Changing SQL Server Job Owners with PowerShell

Changing a job owner in SQL Server is relatively easy in SSMS and in T-SQL, but when you need to change it several times, it becomes a bit more involved.  While making the change in T-SQL can be done more quickly than in SSMS, it can also be tricky to code and debug.  This is where PowerShell can make your life much easier.

Here we’ll start by right-clicking on ‘Jobs’ in SSMS and choosing ‘Start PowerShell’.

Start PowerShell from SSMS

You can also get to the same place in PowerShell proper though, so no matter how you get to the ‘Jobs’ node, the rest of the operation will be the same.

Let me give you a couple of reasons why you might want to change job owners in bulk.  There are two really common scenarios that you’ll run into.  First, you want to standardize all of your jobs to a single owner (most commonly ‘sa’).  It’s a really good idea to make ‘sa’ the standard for job names because individual users come and go, but ‘sa’ will always be there.  The second scenario is when you do have jobs owned by individual users, and you need to change all the jobs owned by one user to be owned by another user.  Maybe the 1st user left the company or moved to a different job within the company.  Now that I’ve given you a couple of reasons why this could be necessary, let’s continue.

Now that PowerShell is open. Let’s start by searching for the jobs we’re interested in.  In PowerShell we can search by any number of criteria, or any combination of criteria as well.  Here we’re going to search for a specific job owner ‘kiddo\sean’.

>dir | ?{$_.OwnerLoginName –eq “kiddo\sean”}

SQL Server PowerShell: Change Job Owners

Now that we’ve verified which jobs we’ll be changing, we only have to make the change at the end to actually perform the change.

> dir | ?{$_.OwnerLoginName –eq “kiddo\sean”} | %{$_.OwnerLoginName = “sa”}

Here I’m going to show you this process in stages so the line above isn’t the final version.

SQL Server PowerShell: Change Job Owners

Above you can see that the command was typed and returned, but there’s absolutely no information on the screen about what happened.  In truth the operation returned very quickly, but if I were changing a couple hundred jobs at once it could take much longer given the amount of activity on the box.  And the one thing you don’t want when changing that many objects is to only have a blinking cursor staring at you while the operation is going on.  So to make it much better we’re going to alter the script to print the name of each job as it’s completed.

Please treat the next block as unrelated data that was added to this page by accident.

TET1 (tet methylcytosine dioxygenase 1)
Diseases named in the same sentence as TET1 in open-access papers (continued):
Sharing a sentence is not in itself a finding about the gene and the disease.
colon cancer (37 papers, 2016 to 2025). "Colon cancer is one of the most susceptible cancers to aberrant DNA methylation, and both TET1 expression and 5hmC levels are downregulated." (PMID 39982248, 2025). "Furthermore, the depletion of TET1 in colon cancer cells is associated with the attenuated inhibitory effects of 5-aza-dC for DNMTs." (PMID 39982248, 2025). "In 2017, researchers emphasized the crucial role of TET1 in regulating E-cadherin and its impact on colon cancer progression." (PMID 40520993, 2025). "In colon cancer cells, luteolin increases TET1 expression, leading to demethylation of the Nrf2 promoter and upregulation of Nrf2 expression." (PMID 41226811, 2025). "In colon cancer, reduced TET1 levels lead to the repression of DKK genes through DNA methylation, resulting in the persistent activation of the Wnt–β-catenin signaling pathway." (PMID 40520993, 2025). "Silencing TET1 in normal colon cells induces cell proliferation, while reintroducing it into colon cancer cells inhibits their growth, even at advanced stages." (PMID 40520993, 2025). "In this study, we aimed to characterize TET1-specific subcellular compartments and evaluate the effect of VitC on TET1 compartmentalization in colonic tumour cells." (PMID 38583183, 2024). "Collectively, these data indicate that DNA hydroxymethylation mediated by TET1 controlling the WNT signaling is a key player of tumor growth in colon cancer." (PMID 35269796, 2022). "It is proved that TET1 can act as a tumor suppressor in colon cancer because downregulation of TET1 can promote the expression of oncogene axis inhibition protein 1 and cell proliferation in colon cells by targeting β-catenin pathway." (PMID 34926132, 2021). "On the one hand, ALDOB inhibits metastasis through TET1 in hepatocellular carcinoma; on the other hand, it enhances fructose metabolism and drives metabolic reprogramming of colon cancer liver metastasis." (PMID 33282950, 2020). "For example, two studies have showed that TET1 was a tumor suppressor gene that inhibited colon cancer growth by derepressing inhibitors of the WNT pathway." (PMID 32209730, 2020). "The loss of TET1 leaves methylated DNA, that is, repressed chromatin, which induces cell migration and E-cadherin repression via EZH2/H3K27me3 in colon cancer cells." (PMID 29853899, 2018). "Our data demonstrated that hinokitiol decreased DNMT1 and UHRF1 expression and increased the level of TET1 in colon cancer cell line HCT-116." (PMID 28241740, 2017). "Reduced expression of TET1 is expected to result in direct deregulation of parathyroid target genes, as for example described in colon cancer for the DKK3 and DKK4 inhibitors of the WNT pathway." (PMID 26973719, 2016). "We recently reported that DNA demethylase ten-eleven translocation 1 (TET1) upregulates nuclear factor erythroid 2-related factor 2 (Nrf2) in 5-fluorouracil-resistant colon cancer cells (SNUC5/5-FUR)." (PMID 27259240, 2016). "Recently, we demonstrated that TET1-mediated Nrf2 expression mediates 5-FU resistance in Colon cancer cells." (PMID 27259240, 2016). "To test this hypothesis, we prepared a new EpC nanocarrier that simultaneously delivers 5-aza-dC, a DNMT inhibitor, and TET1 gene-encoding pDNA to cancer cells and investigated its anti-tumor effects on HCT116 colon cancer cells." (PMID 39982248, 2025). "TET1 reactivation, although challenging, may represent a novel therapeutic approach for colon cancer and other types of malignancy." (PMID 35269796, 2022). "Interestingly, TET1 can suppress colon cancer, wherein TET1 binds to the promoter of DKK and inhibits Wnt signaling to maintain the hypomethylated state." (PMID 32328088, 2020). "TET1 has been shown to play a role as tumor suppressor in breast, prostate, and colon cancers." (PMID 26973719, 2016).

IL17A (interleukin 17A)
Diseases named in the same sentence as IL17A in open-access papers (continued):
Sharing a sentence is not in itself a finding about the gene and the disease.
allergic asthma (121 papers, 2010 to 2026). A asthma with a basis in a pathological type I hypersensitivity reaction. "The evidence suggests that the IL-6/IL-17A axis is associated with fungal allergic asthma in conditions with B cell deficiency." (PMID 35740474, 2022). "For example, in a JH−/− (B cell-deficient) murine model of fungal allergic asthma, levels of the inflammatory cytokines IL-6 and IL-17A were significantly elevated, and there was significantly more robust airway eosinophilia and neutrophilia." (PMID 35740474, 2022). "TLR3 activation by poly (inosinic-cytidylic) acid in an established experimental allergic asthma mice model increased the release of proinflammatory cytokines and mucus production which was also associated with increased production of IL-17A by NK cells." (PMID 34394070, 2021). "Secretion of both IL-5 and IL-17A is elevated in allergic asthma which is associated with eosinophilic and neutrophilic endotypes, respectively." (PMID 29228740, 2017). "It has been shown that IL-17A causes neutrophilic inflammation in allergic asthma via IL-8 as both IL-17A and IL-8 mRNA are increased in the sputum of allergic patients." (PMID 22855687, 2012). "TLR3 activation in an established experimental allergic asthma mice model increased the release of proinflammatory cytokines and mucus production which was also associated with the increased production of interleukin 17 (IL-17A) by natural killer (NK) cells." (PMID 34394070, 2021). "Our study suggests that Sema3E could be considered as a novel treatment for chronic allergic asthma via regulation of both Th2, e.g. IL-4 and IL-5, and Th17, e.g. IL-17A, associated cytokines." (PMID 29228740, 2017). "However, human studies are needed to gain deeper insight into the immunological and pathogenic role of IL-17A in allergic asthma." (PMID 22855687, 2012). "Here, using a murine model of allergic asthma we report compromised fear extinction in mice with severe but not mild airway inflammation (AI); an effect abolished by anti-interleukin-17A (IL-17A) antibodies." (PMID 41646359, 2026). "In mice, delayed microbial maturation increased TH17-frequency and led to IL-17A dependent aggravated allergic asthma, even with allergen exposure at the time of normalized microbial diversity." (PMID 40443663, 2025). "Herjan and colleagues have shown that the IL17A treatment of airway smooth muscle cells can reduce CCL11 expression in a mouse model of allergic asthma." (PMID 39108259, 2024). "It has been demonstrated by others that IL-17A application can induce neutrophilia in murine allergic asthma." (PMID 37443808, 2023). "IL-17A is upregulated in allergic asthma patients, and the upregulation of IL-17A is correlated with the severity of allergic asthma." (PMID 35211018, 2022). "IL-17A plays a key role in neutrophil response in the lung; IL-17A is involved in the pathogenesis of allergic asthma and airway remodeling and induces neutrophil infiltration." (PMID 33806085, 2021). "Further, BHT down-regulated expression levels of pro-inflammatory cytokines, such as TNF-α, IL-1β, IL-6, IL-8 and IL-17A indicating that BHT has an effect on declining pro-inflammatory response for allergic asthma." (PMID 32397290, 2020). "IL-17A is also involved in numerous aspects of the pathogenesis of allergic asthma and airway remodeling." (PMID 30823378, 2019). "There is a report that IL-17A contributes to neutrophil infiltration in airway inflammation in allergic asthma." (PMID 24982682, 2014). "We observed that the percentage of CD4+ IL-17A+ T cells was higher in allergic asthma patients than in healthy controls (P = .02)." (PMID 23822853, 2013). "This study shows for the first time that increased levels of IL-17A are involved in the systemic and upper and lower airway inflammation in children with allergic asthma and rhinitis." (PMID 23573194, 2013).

> dir | ?{$_.OwnerLoginName –eq “kiddo\sean”} | %{$_.OwnerLoginName = “sa”; $_.Name}

SQL Server PowerShell: Change Job Owners

Notice how it printed each job name as the owner was changed.  Now you can see how your operation is progressing.  Now it’s time to check whether our change occurred correctly.  To do that we’ll run a simple command to see what the job owners are:

>dir | FT Name, OwnerLoginName –auto

SQL Server PowerShell: Change Job Owners

And just to make sure, let’s check one of them in SSMS too:

SSMS: Change Job Owners

What’s this?  PowerShell and SSMS are reporting different job owners for the same job.  If you ask PowerShell, the job owner has been changed, but if you ask SSMS, it says it hasn’t.  What’s the deal with that?  And more importantly, can we get them to report the same info?  What we need is to make sure PowerShell is reporting the most up to date info.  And for that we’ll run the update method on each of the jobs to force it to go back to the server to read the real value inside of the system table.

>dir | %{$_.Refresh()}

And then we’ll just query for the job owners again.

> dir | FT Name, OwnerLoginName –auto

SQL Server PowerShell: Change Job Owners

OK, even though the command we ran to update the owner didn’t work, we’ve at least got PowerShell and SSMS reporting the same info now.  So why didn’t the original command work?  Well, it actually did; it just didn’t persist to the server.  And since we were able to refresh the PowerShell window to get the correct value, there ought to be a way to also force it to push the PowerShell session data to the server.  You’ll find that in the Alter() method.  You can see the alter method by running the following command:

>dir | gm

So now we’ll change our original command to change the owner to include the Alter() method.

> dir | ?{$_.OwnerLoginName –eq “kiddo\sean”} | %{$_.OwnerLoginName = “sa”; $_.Alter(); $_.Name}

SQL Server PowerShell: Change Job Owners

You can see above that I added the Alter() method to the first command, then refreshed the data, and then checked the owners and they’re now showing the correct updated values.  Mission accomplished.  And this is the final version of our command.  Of course, you don’t have to refresh and check the values if you don’t want to.  You can just run the command to change the owner and trust that all went according to plan, but most of us like a visual confirmation that all went well.

OK, that’s it for this time, but I’m going to leave you with one parting piece of advice.  It’s always a good idea to do a “dir | gm” and if there’s an Alter() method, use it.  It’s usually needed if it exists.